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New production: Lit 401: A School Shooting in One Act

WBFO News photo by Eileen Buckley

It has been more than ten years since the Virginia Tech campus shootings, but the issue of mass school shootings remains at the forefront with recent events in Parkland, Florida.  A new play opens at Shea’s Smith Theatre in Buffalo Thursday evening, April 12th, called “Lit 401: A School Shooting in One Act”. WBFO’s senior reporter Eileen Buckley says this play will depict an active shooter on stage and provide a talk-back conversation with the audience. 

“It just really shock me as a student - all of a sudden this safe environment - this safe place - didn’t feel so safe anymore,” said Drew Piatek, writer, director and producer. 

Piatek was a theater major attending the University at Buffalo at the time of the Virginia Tech shootings. Piatek co-wrote the play with a friend, creating a plot that is perfectly fitting to the current events of today.    

“You know any kind of gun violence or violence in schools – it hits a cord with me because I’ve been keeping track, unfortunately,” explained Piatek.

Piatek was on the UB campus the day the shots rang out at Virginia Tech and was disturbed by such a tragedy.

“It’s tough - you know – even though it’s not your campus it feels like the larger community that we can empathize and I think that’s what happened. You know I saw something that happened at another campus and was really shaken by it,” Piatek recalls.

“I think it is a really important piece and I think that it’s a great tool to spark a conversation,” remarked Jessie Miller, UB student. 

Miller is the student producer of the show. Miller said she believes this play will launch important community conversations about why this is occurring.

“The most powerful thing is watching the characters and how they start off normally going through out their day and just watching them as the play progresses and how they are effected by their surroundings. It will start out off as a normal day in class and the teacher coming in and getting the class to settle down and then all of a sudden – complete turn of events,” described Miller.

“It’s something that I do worry about on campus, especially with the current climate that we’re in just because it is a very real thing,” remarked Leigh Erin Jass, UB student.

Jass is portraying the character of Sue, described as an abrasive college student going about her normal routine on campus, but ends up in direct danger.

“It’s interesting because it’s one of those things where you can’t predict how you would react until you are put in and that’s a think across the board – if you were put in a life threateing situation you can’t really predict how you would react and my character, specifically reacts in not the smartest way,” Jass explained. “It’s a good example of what you shouldn’t do.”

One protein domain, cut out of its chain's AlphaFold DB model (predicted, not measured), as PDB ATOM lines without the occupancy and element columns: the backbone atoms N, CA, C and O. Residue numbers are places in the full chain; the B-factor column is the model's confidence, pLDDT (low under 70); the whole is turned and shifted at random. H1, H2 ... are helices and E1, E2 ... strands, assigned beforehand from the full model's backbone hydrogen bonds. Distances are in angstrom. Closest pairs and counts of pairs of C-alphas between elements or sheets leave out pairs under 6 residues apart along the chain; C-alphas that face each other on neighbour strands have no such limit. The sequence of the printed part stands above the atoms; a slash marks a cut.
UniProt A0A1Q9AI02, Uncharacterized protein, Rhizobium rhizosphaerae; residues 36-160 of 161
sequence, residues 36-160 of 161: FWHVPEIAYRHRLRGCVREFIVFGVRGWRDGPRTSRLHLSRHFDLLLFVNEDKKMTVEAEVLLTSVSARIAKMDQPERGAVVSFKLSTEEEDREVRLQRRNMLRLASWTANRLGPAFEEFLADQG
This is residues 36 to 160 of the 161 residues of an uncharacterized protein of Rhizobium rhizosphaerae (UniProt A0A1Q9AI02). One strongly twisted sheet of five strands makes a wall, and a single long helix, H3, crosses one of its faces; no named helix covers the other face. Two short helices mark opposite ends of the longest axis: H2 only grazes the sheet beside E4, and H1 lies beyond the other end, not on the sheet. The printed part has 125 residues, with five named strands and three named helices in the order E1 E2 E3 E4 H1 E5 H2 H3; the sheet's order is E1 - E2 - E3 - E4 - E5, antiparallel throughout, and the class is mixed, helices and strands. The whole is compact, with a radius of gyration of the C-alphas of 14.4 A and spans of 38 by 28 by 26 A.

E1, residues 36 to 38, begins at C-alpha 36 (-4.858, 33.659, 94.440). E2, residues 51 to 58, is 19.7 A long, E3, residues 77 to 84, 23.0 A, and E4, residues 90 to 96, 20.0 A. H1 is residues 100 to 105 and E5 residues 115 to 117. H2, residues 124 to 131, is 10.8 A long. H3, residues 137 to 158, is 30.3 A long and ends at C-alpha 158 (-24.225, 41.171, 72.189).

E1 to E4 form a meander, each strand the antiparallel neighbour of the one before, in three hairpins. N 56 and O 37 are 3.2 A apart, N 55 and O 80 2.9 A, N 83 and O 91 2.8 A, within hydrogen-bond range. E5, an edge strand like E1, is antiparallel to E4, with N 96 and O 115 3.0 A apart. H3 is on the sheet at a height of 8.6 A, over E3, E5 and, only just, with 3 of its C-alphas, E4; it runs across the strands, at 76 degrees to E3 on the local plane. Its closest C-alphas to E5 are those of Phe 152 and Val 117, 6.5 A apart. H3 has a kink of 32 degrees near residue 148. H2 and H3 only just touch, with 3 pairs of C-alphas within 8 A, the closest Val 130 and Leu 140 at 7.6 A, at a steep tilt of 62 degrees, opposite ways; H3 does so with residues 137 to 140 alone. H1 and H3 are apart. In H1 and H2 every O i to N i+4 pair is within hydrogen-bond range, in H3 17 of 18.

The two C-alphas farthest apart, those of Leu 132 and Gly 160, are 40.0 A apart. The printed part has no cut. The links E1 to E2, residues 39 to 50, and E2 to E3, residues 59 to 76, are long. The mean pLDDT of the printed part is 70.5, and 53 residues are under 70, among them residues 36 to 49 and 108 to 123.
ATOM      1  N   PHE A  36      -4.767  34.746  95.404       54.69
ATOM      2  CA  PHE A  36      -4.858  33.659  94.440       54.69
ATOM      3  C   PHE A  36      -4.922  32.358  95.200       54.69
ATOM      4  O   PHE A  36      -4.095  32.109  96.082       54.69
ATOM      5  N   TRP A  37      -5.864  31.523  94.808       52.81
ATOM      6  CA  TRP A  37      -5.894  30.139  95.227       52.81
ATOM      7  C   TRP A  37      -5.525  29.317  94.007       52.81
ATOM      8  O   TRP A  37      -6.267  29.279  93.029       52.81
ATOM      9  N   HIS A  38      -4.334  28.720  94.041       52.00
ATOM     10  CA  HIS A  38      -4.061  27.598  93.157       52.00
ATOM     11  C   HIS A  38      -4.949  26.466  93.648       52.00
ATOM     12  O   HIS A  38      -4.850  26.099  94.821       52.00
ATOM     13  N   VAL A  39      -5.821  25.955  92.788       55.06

Powerful events will unfold on stage between with two active shooters emerging. UB freshman Taylor Hall is also playing a student Katie.

“I do come into direct contact with the shooters and I’m interrogated throughout the show – and Katie is not only dealing with just the event itself, but a lot of her own personal life is kind of crumbling throughout the show, she’s learning things she didn’t know before and it’s kind of like a lot of reality checks for her,” Hall said. “The event is really opening her eyes and making her regret a lot of things.

Each of these characters will provide a teachable moment for the audience.

“From an audience perspective – everyone is going to connect with a different character. By playing those different types, every person is going to reach and be like ‘I think I would react in that way’ and that’s something that’s important – we’re trying to connect with the audience and show them this and I think it’s really important that we have those different perspectives,” said Hall.

“I think school shootings is a multifaceted, complicated issue that has many points,” stated Angelo Heimowitz, actor and SUNY Fredonia graduate.

Heimowitz plays the role of a student who turns into the shooter.

“I’m the shooter,” Heimowitz said. “What is it like for you to play such a dark role?” Buckley asked.

“It definitely has its struggles playing the shooter,” responded Heimowitz “Will we know why the shooter is there?”

“Yes. He is very loud and willing to talk about why he is there and the reasons behind it and he has a message that he wants to say,” replied Heimowitiz.

This play comes with a parental warning – it has very difficult content, but the director/producer said he is encouraging high school students to attend. Talk backs will follow each show. It will give the community a chance to discuss their views. This disturbing topic will offer society a chance to think deeply and face reality in searching for solutions.

“We all come from a place of opposing views. We want the same solution, so it’s about coming together  for those opposing views in the hopes we can find a solution together – as a community,” Hemowitz stated.

The play is on stage April 12th  through Sunday, April 15th.